Radical Campus: Making Simon Fraser University
Review By James Pitsula
November 4, 2013
BC Studies no. 148 Winter 2005-2006 | p. 109-11
When Simon Fraser University (SFU) opened in the fall of 1965, the registrar locked himself in his office and refused to answer the phone. A group of department heads, who later entered the office, found boxes of applications that had not been looked at and bundles of cheques, some a month old, that had not been cashed. On the third day, of classes, Letty Wilson, dean of women, arrived on campus to teach her course in psychology. By the end of the day she had been appointed acting registrar. She found that there was no accurate record either of the students who were registered or of the classes in which they were enrolled. Her solution was to have students fill out forms for the final exams and, on this pretence, to re-register them, thereby establishing that SFU had 2,528 students.
Such were the travails of an “instant campus.” The story begins early in 1963 with a phone call from Premier W.A.C. Bennett to Gordon Shrum, co-chair of BC Hydro. The government had decided to build a new university: “We want you to be chancellor. Select a site, and build it and get it going. I want it open in September 1965” (8). For the first six months, Shrum operated on his own, without benefit of a president, board of governors, advisory committee, or staff. As author Hugh Johnston comments, “The freedom that Shrum enjoyed at SFU was without precedent in Canadian higher education” (12).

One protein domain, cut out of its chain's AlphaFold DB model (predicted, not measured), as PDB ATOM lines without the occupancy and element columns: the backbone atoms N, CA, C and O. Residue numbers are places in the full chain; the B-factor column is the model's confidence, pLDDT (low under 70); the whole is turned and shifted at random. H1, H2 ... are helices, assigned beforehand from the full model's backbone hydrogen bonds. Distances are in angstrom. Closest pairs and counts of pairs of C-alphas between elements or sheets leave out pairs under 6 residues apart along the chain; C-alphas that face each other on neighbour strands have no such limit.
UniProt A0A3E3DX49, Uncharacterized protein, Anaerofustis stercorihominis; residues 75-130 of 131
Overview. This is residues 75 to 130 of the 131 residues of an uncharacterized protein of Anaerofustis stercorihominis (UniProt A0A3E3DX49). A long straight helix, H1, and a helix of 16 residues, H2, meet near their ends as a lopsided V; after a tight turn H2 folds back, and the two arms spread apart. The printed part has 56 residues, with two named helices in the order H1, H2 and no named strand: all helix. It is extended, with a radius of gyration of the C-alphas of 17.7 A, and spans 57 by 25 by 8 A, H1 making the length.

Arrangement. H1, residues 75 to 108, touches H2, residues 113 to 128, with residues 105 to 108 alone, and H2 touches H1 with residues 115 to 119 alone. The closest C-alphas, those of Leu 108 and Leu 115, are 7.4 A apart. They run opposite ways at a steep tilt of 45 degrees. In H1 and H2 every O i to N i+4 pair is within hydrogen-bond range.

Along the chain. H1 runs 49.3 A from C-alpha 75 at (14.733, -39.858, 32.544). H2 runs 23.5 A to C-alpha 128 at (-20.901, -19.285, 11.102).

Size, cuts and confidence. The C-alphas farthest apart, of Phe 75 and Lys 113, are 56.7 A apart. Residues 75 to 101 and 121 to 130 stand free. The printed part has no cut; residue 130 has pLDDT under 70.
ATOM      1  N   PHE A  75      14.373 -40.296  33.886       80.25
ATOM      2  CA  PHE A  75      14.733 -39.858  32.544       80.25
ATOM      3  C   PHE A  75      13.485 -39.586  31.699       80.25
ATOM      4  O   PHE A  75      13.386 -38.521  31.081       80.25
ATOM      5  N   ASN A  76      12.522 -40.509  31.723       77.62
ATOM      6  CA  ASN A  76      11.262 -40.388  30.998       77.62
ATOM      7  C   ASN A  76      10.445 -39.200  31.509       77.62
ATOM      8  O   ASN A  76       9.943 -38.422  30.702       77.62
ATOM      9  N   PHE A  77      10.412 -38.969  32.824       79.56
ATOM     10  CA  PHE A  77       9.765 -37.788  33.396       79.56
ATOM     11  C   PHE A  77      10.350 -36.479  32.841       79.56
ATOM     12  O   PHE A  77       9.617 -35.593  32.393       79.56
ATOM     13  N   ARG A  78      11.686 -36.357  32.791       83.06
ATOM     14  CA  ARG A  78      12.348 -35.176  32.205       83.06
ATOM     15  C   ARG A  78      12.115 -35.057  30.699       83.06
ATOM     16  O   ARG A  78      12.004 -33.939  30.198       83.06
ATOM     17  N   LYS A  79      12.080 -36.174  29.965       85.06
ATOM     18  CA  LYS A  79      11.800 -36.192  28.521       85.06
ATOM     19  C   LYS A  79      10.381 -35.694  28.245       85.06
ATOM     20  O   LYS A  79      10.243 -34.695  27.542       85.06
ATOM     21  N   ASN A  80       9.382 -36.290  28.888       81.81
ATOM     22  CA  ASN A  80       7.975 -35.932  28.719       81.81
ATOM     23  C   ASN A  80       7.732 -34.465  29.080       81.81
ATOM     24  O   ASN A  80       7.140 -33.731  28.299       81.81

A First World War veteran who fought at Vimy Ridge and former head of Physics and dean of graduate studies at the University of British Columbia (UBC), Shrum embraced the challenge. He personally selected the Burnaby Mountain location and organized an architectural competition to find a design worthy of the site’s “unsurpassed grandeur” (41). The winning entry, submitted by Arthur Erickson and Geoffrey Massey, placed the spine of the campus along the ridge that dominates the summit. The result was stunning. While comprising many buildings, it appeared as one structure, “a delicate crown inseparable from the top of the mountain” (53).